It is no surprise that the phenomenal growth in cryptocurrency’s popularity last year prompted an equally strong surge in crypto advertising.
London commuters, for example, were bombarded as Transport for London displayed 39,560 crypto adverts from 13 firms on tubes and buses in the six months between April and September 2021. Among the major advertisers were the trading platform eToro and floki, a meme coin named after Elon Musk’s dog.
Crypto investments are also being promoted on social media by all manner of influencers, ranging from Kim Kardashian (who is facing legal action in relation to alleged misleading promotion of EthereumMax) to Spanish footballer, Andrés Iniesta (who posted pictures of himself on Twitter using the Binance platform, the world’s biggest cryptocurrency exchange, as part of a paid promotion). Given influencers’ broad appeal to a target audience that is invariably young, and often inexperienced in making investments, particularly in the crypto market, social media promotion of crypto exchanges and tokens has increasingly been a source of concern for market regulators.
Also unsurprising was the increase in crypto crime. Analysis from Chainalysis indicates that around US$14bn was lost to crypto crime in 2021, up from US$7.8bn the year before. The bulk of this was lost due to scams and stolen funds.
Amid growing concern about increased consumer use and the unregulated promotion of crypto investments (some of which are pegged to traditional, regulated assets), regulators are now introducing plans to regulate the promotion of crypto products in an effort to provide greater transparency around the financial risks of investing in crypto assets, and increase investor awareness.
The most recent countries to do so are Spain and the UK.
In the UK, the Financial Conduct Authority (FCA) has launched InvestSmart, a 5-year campaign costing £11m, and which specifically targets a young audience. In aiming to reach these investors online and through social media, it hopes to educate these investors about the products and related risks. This is against the backdrop of investors making increasingly high-risk investments over the past year (and in particular during the pandemic). This is just one piece of the regulator’s wider consumer investment strategy, aimed in part at tackling the number of consumer investors becoming the victims of scams and fraud.
At the same time, the UK Treasury and the FCA are considering tightening the rules on crypto promotion. In expressing concern about the “rapid growth” in risk-taking that has taken place during the Covid-19 pandemic, Sarah Pritchard, Executive Director Markets at the FCA, said, “[t]oo many people are being led to invest in products they don’t understand and which are too risky for them”. The FCA’s draft proposals to mitigate these risks include tightening the rules around promoting crypto assets, introducing strict risk warnings and banning “refer a friend” incentive schemes. Fines for serious regulatory breaches will likely follow.
In a first for the EU, Spain’s national securities market commission (the Commission) was recently given the power to regulate crypto advertising from February 2022. In a nod to the changing nature of online advertising, the Spanish regulations expressly apply to social media promotion, and in particular to influencers and their sponsors.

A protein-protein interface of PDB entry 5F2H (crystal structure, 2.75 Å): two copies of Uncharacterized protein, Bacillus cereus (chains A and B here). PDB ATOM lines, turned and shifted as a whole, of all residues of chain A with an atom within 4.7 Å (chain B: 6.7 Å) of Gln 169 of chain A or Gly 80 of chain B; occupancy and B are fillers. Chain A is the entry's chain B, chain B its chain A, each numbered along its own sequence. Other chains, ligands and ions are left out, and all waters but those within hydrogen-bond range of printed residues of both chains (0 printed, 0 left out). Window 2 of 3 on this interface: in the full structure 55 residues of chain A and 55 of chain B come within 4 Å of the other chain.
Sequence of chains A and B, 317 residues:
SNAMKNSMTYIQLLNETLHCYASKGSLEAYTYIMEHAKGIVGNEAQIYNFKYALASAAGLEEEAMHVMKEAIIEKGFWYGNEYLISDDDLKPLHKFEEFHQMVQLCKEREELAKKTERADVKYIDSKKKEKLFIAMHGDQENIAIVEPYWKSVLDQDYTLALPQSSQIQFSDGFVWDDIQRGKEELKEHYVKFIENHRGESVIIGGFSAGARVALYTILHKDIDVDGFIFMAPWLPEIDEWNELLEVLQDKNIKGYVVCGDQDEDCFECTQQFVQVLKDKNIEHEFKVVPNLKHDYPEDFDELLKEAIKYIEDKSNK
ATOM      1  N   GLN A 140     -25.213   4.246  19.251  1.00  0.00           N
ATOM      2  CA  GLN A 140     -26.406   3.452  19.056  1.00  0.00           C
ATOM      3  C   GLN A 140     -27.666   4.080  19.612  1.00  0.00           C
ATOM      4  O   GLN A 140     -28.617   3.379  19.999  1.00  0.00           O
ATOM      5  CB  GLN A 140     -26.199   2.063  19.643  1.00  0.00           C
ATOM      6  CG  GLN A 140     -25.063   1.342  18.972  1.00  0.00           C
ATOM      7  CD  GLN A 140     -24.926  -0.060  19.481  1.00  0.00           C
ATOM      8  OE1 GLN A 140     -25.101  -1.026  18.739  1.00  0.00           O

In promoting cryptocurrencies, influencers in Spain will now be required to notify authorities of certain posts and to include warnings about the risks. Influencers, or outlets which have more than 100,000 social media followers in Spain, will have to give the watchdog at least 10 days’ notice of the content of their crypto promotions.
As of this month, the Spanish regulator also requires influencers to disclose if they are being paid (in money or by way of some other benefit) to promote crypto, and if so to include “clear, balanced, impartial and non-misleading” content about the risks involved, including a statement that the crypto industry is unregulated and that the investment could lead to a loss. The penalty for non-compliance will be a fine, which could reach as much as €300,000.
The developments in Spain could be an indication that some EU member states are frustrated that no agreement has been reached to introduce the proposed EU-wide regulatory regime for crypto, known as MiCA. Progress has been slow because the MiCA framework is only one element of a much larger EU Digital Finance strategy that aims to adapt Europe to the digital age.
Other EU member states might soon follow in Spain’s footsteps. Last year, for example, the French General Directorate for Competition Policy, Consumer Affairs and Fraud Control fined Nabilla Benattia-Vergara, the French-Swiss model and reality TV personality, €20,000 for failing to disclose that she was being paid to promote certain stock services on Snapchat in 2018.
As the UK and Europe take steps towards increasing regulation of the crypto-market and the promotion of investment in digital and crypto assets, there will inevitably be an increase of legal claims and investigations in this space. Most recently, HMRC seized three Non-Fungible Tokens (NFTs) as part of a probe into a suspected £1.4m VAT fraud involving 250 alleged fake companies. The English courts have similarly been at the forefront of utilising existing tools to deal with crypto disputes. Recently, in an action against persons unknown, the English Court has granted Norwich Pharmacal and Bankers’ Trust orders against cryptocurrency exchanges outside of England, allowing the claimant to require the exchanges to provide them with information in order to trace stolen cryptocurrency.
Counsel Kate Gee and Associate Elliott Fellowes, Signature Litigation